(UTOPIA) Tax Alert : Stop 150% tax pledge increase
shane at hathawaymix.org
Sun Apr 20 03:16:58 MDT 2008
Jonathan Duncan wrote:
> This has been the longest thread I have seen on PLUG in quite a
> while. And a good one at that. I think we should all stay. I think
> we just had a very good conversation. It might have even been more
> entertaining over dinner.
Threads like this are indeed far more interesting in person. I'd rather
hear a shortened version of everyone's viewpoint rather than read all
these essays. OTOH, writing essays improves writing skills, so the time
is not wasted. :-)
FWIW, I have my own take on tough political matters: I think we need to
apply agile development techniques much like we do in software
development. In other words, we need to be more scientific.
Health care seems like a good candidate for this technique. Many
Americans need better health care, but can't afford it. The right
solution is not the least bit obvious, so we should test different
solutions in different cities. Some cities can try taxing the rich to
fund universal health care, others can attempt to rely on donations and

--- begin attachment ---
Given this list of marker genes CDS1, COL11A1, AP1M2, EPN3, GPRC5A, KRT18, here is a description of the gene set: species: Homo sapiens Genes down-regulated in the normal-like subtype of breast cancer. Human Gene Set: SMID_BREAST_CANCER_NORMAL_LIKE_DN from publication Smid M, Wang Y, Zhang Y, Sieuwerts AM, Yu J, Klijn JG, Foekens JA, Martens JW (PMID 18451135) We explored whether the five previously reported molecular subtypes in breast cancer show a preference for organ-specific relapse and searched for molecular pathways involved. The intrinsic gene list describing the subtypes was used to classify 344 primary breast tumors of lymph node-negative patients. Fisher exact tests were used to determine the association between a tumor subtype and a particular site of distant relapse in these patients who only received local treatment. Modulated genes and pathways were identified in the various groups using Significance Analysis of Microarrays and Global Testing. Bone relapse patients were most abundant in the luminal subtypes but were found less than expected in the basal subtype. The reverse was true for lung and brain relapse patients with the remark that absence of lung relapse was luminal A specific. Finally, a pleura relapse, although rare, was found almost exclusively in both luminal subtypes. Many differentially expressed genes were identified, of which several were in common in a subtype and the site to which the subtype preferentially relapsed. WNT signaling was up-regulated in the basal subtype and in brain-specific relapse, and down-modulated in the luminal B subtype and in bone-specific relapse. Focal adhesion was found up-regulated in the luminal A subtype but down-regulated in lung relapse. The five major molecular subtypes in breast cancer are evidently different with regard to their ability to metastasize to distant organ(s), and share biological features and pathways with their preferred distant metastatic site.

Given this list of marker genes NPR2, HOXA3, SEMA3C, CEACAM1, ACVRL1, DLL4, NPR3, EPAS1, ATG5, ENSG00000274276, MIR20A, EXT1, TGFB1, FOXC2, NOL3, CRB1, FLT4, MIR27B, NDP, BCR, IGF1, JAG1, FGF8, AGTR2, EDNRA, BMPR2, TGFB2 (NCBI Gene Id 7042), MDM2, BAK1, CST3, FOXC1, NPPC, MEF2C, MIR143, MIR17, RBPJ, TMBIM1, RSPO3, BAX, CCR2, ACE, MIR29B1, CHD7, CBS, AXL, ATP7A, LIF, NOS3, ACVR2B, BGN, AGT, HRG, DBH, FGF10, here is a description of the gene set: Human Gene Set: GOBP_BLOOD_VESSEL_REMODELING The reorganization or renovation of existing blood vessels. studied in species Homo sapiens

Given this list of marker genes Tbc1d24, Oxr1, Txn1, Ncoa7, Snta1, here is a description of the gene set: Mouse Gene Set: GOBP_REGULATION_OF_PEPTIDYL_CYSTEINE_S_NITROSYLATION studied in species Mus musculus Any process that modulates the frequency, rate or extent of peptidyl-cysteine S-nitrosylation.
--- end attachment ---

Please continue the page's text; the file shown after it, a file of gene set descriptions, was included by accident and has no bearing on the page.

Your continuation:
incentives, others can provide universal care for children only, others
can create a donation system where health insurance policy holders
voluntarily raise their premiums in order to fund others, and so on.
The tests must have a fixed time limit and each experiment must produce
scientifically sound reports. The best solutions will surface and will
have not only opinion but facts to back them up. There will be room for
creativity and innovation, since individual cities will be expected to
invent their own solutions rather than wait for the federal government.
Solutions that would require a constitutional amendment will be
automatically disqualified. Cities whose solutions were proven less
effective will be required to adopt more effective solutions once the
testing is over.
Are there downsides to this approach? Formalized testing should
dramatically raise the probability of overall success. People will
engage their own local government if they think they have a good idea
for a solution. Parties will continue to banter over solutions, but
much of the arguing will be squelched when the best solution emerges and
it turns out that neither of the leading parties thought of it.
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